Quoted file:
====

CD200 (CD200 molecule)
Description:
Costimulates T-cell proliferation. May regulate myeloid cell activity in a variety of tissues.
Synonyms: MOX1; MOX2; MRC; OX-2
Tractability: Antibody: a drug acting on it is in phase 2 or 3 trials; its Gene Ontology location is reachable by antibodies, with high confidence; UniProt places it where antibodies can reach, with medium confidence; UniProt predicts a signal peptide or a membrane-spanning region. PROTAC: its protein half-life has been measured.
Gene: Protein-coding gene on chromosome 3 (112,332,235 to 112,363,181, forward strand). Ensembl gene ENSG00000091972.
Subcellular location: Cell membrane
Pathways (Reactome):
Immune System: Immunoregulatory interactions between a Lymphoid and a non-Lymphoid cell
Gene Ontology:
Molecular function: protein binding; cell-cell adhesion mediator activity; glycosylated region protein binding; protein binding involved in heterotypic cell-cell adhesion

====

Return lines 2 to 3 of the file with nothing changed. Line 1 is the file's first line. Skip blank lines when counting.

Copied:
Description:
Costimulates T-cell proliferation. May regulate myeloid cell activity in a variety of tissues.